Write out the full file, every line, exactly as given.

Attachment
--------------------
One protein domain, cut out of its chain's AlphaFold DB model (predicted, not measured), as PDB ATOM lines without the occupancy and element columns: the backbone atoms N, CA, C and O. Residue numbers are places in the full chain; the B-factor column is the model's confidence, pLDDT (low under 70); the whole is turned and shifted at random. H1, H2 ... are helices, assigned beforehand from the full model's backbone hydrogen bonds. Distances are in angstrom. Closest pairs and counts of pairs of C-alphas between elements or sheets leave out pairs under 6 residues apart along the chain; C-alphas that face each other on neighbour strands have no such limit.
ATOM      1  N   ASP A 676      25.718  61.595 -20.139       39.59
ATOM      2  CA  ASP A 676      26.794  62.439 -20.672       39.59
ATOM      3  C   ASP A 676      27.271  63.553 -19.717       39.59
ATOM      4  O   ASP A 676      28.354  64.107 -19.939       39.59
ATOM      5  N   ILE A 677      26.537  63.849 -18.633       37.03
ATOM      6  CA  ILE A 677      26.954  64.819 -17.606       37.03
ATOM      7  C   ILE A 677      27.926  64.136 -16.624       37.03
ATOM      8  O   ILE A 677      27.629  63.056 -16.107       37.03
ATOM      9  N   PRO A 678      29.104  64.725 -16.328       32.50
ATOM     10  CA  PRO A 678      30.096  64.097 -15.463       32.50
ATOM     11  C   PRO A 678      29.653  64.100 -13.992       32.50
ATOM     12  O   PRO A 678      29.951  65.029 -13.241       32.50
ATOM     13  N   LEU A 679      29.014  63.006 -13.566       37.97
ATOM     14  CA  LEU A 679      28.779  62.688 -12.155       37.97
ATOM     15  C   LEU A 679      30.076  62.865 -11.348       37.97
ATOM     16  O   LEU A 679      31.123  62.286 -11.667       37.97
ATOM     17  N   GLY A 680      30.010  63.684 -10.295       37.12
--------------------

One protein domain, cut out of its chain's AlphaFold DB model (predicted, not measured), as PDB ATOM lines without the occupancy and element columns: the backbone atoms N, CA, C and O. Residue numbers are places in the full chain; the B-factor column is the model's confidence, pLDDT (low under 70); the whole is turned and shifted at random. H1, H2 ... are helices, assigned beforehand from the full model's backbone hydrogen bonds. Distances are in angstrom. Closest pairs and counts of pairs of C-alphas between elements or sheets leave out pairs under 6 residues apart along the chain; C-alphas that face each other on neighbour strands have no such limit.
ATOM      1  N   ASP A 676      25.718  61.595 -20.139       39.59
ATOM      2  CA  ASP A 676      26.794  62.439 -20.672       39.59
ATOM      3  C   ASP A 676      27.271  63.553 -19.717       39.59
ATOM      4  O   ASP A 676      28.354  64.107 -19.939       39.59
ATOM      5  N   ILE A 677      26.537  63.849 -18.633       37.03
ATOM      6  CA  ILE A 677      26.954  64.819 -17.606       37.03
ATOM      7  C   ILE A 677      27.926  64.136 -16.624       37.03
ATOM      8  O   ILE A 677      27.629  63.056 -16.107       37.03
ATOM      9  N   PRO A 678      29.104  64.725 -16.328       32.50
ATOM     10  CA  PRO A 678      30.096  64.097 -15.463       32.50
ATOM     11  C   PRO A 678      29.653  64.100 -13.992       32.50
ATOM     12  O   PRO A 678      29.951  65.029 -13.241       32.50
ATOM     13  N   LEU A 679      29.014  63.006 -13.566       37.97
ATOM     14  CA  LEU A 679      28.779  62.688 -12.155       37.97
ATOM     15  C   LEU A 679      30.076  62.865 -11.348       37.97
ATOM     16  O   LEU A 679      31.123  62.286 -11.667       37.97
ATOM     17  N   GLY A 680      30.010  63.684 -10.295       37.12